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BAKE IT, broil it, poach it, pickle it—fresh Pacific halibut’s thick, meaty flesh holds up well to any number of cooking methods, which is why chef Quang Dang of C Restaurant on False Creek gets playful when it comes into season in late March.
“The flesh should have a translucent appearance to it. Raw halibut shouldn’t be stone white or creamy—the freshest pieces will almost be see-though. Pick it up—the flesh should have a firm texture—and smell it. There should be no scent; if it smells like fish then it’s old. The rosier the fatline is, the fresher the fish is (the fatline goes grey or brown as it ages and the blood oxidizes). Avoid fillets with cracks or splits—it means that the fish has been abused.” Dang recommends buying fresh halibut from the Organic Oceans fishing boat (at Fisherman’s Wharf on Granville Island) or at FAS (4675 Arbutus St., 604-266-1904. Finestatsea.com).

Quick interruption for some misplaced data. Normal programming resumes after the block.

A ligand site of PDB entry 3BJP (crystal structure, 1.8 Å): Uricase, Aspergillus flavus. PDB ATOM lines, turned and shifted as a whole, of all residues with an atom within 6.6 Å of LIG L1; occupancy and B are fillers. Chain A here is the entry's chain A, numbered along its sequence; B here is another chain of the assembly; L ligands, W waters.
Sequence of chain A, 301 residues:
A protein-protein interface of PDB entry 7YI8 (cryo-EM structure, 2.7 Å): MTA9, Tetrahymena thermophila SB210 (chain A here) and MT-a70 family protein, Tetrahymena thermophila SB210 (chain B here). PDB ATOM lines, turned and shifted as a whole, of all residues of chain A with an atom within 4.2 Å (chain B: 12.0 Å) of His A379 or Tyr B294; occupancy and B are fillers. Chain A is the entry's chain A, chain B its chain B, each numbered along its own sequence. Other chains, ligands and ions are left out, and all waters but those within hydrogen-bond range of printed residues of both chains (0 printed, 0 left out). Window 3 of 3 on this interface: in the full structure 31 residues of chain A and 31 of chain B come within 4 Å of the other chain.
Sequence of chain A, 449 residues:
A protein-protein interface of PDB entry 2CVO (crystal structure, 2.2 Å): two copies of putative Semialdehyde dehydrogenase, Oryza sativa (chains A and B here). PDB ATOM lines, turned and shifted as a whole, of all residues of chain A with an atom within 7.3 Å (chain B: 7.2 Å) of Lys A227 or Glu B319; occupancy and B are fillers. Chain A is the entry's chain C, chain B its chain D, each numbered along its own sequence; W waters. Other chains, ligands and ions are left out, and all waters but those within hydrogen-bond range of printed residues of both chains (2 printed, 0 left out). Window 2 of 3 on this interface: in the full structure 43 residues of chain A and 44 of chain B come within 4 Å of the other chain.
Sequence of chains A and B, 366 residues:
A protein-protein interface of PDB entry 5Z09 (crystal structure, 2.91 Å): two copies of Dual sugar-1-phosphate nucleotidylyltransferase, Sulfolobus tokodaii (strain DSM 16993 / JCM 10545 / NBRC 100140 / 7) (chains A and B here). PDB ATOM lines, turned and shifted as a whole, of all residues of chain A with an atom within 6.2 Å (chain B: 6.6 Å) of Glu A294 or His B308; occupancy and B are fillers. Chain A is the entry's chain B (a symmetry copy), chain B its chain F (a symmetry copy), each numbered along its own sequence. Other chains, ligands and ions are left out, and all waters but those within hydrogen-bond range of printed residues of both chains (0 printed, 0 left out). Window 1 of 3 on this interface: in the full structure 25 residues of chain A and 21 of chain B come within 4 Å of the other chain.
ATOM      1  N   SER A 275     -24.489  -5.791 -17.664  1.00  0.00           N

“Halibut has a very mild flavour so it’s great for people who don’t like fish, which also means it’s a great vessel for flavours. Put some goodies on it! It’s great for surf ’n’ turf because it stands up well to heavy meats. But halibut cheek tataki, drizzled with a sake emulsion mayo and topped with fresh radish and cucumber, is unbelievably light and delicate. I’m loving my version of halibut coq au vin: pan-fried halibut topped with red-wine-braised pearl onions, winter root vegetables, bacon, and morel mushrooms.”
Quang Dang of Vancouver’s C Restaurant demonstrates two rich and (relatively) simple dishes in this Vanmag.com video: halibut cheek tataki and halibut coq-au-vin